BEA: U.S. GDP Slows Slightly in First Quarter

Written by Peter Wright

GDP growth slowed in the first quarter, but on a trailing 12-month basis has improved for the last seven quarters, according to Steel Market Update’s latest analysis of government data. The first estimate of GDP in the first quarter was 2.32 percent, down from 2.87 percent in Q4 2017. reported: “U.S. GDP growth moderated in the first quarter, but at least part of the slowdown is statistical, coming from residual seasonality in the data. Real GDP grew 2.3 percent, better than expected but below the 2.9 percent in the fourth quarter and the weakest growth in a year, according to the advanced estimate from the Bureau of Economic Analysis (BEA). Growth, though modest, was widespread including investment, consumer spending, trade and government. Imports and durable goods spending were drags. Real disposable income growth accelerated to 3.4 percent on the back of tax cuts, after rising 1.1 percent in the fourth quarter. The saving rate jumped to 3.1 percent, from 2.6 percent in the fourth quarter.”

GDP is measured and reported in chained 2009 dollars, and on an annualized basis in the first quarter was $17.386 trillion. The growth calculation is misleading because it takes the quarter-over-quarter change and multiplies by 4 to get an annualized rate. This makes the high quarters higher and the low quarters lower. Figure 1 clearly shows this effect. The blue line is the trailing 12-months’ growth and the black line is the headline quarterly result. On a trailing 12-month basis, GDP was up by 2.86 percent in Q1, which was the best result since Q2 2015 and better than the 2.18 percent average in 33 quarters since Q1 2010. Therefore, we conclude that the current growth of U.S. GDP is better than its average for the last nine years. The blue line in Figure 1 shows the slow but steady progress since Q2 2016.

Figure 2 shows the headline quarterly results since 1990 and the April 2018 Congressional Budget Office forecast through 2022. The CBO is forecasting a 3.5 percent growth rate in Q2 2018 and that 2018 as a whole gets a boost from the tax break before falling back in 2019. The IMF forecasts global and national economic growth each April and October. In this month’s update, the forecast of U.S. economic growth in 2018 was revised up for the years 2018 through 2020, then revised down for 2021 and 2022. The IMF growth forecast for 2018 was revised up from 2.3 percent to 2.9 percent, and the 2019 forecast was adjusted from 1.9 percent to 2.7 percent.

Figure 3 shows the change in the six major subcomponents of GDP in Q1 2018. Normally, personal consumption is the dominant growth driver but in the first quarter this component declined to 0.73 percent, which was the lowest since Q2 2013. Personal consumption includes goods and services, the goods portion of which includes both durable and non-durables. The contribution of inventories improved from negative 0.53 percent in Q4 2017 to positive 0.43 percent in Q1 2018. Rising inventories are entered as a positive in the GDP calculation. Note that in the definitions at the end of this piece, inventories are not mentioned. Over the long run, inventory changes are a wash and simply move growth from one period to another. In the first three quarters of 2017, net exports made a positive contribution, influenced by the decline in the value of the dollar that continued through early September 2017. In Q4 2017, net exports made a negative contribution that returned to positive 0.2 percent in Q1 2018. The contribution of government expenditures was almost zero in the period Q2 2016 through Q3 2017, but made a 0.5 percent contribution in Q4 and 0.2 percent in Q1 2018.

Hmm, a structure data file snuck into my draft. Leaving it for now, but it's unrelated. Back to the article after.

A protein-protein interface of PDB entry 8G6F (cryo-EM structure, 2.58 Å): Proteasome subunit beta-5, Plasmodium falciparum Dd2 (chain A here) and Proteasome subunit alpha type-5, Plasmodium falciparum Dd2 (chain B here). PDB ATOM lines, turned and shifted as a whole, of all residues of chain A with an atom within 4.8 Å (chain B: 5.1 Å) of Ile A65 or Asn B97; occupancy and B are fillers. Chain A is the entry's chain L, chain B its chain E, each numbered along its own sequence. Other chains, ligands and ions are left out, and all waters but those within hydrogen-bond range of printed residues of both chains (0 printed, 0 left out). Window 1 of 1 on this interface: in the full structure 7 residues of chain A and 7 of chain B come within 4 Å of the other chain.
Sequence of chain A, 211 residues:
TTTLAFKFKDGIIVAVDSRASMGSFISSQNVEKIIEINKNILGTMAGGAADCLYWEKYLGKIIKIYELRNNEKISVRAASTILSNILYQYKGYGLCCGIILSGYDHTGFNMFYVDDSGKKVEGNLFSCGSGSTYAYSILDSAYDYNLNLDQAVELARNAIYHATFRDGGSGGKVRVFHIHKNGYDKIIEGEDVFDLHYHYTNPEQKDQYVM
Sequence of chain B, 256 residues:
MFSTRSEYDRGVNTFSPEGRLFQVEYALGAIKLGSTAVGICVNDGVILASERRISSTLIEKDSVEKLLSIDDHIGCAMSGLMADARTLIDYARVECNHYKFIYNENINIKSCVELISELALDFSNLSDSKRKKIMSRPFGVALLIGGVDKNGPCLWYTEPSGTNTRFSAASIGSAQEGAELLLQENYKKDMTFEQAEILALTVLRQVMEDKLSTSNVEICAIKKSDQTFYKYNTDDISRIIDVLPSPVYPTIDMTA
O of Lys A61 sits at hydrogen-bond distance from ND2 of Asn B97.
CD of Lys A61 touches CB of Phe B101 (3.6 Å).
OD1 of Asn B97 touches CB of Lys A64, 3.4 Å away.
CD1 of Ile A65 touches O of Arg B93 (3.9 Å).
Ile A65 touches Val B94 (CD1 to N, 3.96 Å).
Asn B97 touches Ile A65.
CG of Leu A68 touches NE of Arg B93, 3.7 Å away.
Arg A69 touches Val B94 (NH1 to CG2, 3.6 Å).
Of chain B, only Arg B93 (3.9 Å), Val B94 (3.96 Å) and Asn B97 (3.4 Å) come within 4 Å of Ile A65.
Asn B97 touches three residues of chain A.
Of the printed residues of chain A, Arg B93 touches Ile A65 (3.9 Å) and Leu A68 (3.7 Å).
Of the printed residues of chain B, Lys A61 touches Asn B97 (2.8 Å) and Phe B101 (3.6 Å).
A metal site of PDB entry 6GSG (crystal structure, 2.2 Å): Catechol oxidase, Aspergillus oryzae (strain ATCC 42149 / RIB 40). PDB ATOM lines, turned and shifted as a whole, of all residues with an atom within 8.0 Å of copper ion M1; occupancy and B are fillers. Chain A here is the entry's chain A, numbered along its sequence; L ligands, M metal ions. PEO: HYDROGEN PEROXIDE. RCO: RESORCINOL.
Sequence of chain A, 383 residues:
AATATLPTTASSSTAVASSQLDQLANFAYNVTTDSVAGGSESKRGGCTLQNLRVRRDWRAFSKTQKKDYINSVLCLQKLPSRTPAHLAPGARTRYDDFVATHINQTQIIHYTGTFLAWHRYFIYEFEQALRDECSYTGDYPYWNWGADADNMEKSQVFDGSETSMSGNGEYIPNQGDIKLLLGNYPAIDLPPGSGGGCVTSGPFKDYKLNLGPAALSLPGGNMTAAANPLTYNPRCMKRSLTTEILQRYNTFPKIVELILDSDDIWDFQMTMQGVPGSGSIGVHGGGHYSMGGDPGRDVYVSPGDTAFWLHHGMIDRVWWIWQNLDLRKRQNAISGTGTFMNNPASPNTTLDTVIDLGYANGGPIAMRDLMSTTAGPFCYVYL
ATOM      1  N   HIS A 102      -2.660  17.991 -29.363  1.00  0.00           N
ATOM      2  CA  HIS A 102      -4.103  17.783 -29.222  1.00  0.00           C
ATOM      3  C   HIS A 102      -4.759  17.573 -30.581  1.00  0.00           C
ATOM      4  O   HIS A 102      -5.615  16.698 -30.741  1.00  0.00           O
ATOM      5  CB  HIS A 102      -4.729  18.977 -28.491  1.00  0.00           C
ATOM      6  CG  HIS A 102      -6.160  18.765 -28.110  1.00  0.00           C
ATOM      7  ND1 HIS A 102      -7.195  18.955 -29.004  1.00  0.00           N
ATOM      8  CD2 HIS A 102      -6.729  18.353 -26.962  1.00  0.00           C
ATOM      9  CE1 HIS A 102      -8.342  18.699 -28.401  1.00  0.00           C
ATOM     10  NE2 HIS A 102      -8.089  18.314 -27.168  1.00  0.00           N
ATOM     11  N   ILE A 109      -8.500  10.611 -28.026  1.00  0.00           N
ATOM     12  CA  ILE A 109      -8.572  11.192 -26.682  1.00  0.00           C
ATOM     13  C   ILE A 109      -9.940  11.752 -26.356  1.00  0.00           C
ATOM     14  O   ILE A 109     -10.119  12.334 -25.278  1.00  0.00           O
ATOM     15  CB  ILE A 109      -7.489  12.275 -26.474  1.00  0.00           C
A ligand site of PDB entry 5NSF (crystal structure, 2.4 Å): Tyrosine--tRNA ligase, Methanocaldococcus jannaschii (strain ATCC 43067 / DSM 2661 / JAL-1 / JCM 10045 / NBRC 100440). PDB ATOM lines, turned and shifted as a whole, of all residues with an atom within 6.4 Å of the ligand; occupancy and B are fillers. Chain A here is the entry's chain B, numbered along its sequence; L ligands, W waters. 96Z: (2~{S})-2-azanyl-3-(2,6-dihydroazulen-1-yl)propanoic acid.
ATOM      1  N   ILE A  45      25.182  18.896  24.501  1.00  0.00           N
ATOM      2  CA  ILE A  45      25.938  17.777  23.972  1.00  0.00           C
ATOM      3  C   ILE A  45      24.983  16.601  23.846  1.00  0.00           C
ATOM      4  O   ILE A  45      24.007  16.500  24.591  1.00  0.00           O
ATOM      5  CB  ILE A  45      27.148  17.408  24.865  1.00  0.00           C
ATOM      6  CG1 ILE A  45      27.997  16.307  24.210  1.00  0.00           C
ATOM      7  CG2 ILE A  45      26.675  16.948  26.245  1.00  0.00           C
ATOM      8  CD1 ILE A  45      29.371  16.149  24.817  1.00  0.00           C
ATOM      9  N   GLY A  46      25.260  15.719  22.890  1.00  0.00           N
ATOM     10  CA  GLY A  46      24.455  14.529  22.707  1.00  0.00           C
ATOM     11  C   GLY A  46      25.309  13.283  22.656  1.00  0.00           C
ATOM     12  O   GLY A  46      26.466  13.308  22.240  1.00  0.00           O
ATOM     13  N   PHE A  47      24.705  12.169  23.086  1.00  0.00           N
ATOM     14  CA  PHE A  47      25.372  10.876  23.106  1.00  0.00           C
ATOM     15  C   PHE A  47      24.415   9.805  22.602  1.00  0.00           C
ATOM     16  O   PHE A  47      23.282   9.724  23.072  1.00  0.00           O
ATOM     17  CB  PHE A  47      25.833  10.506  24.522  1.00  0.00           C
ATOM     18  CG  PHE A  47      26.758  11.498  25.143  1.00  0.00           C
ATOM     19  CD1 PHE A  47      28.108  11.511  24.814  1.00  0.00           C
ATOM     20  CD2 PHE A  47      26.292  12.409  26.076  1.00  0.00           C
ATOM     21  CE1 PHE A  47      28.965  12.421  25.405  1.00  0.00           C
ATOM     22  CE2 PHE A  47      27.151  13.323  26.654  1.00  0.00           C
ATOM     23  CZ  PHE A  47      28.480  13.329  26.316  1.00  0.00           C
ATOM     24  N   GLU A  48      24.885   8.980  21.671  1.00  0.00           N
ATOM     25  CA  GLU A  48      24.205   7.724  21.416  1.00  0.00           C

Figure 4 shows the quarterly contributors of the six major subcomponents of GDP since Q1 2007. None of the six major categories made a negative contribution in Q1, which was the first time for such a result since Q3 2014. This chart clearly shows the whipsaw effect of inventory changes. Figure 5 shows the breakdown of the $18 trillion economy.

SMU Comment: This was a rather subdued result with personal consumption being down significantly and no negatively contributing components. The trailing 12-month growth rate has improved for each of the last seven quarters and in Q1 reached 2.86 percent. This is high enough to stimulate future steel consumption, which requires a 2.2 percent growth to break even.

Definition of GDP: Gross domestic product (GDP) is the value of the goods and services produced by the nation’s economy less the value of the goods and services used up in production.

GDP is defined as Consumption (C) plus Investment (I) plus Government Spending (G) plus [Exports (E) minus Imports (I)] or: GDP = C + I + G + (E-I)

This equation is known as an identity. An identity is an equality that remains true regardless of the values of any variables that appear within it. That means it is not a guess or an approximation. It is simple reality.

National savings is GDP minus (consumption plus government spending). That means that investment equals savings plus net exports. If there are no net exports, then money must come back into the U.S. from outside the country to finance investments, along with savings.

Thus, if there is a government deficit, there must be savings by both consumers and businesses, plus capital flows from outside the country, to offset that deficit for there to be any money left over for investments.

Another definition of GDP states that it equals the growth in working population multiplied by their productivity.

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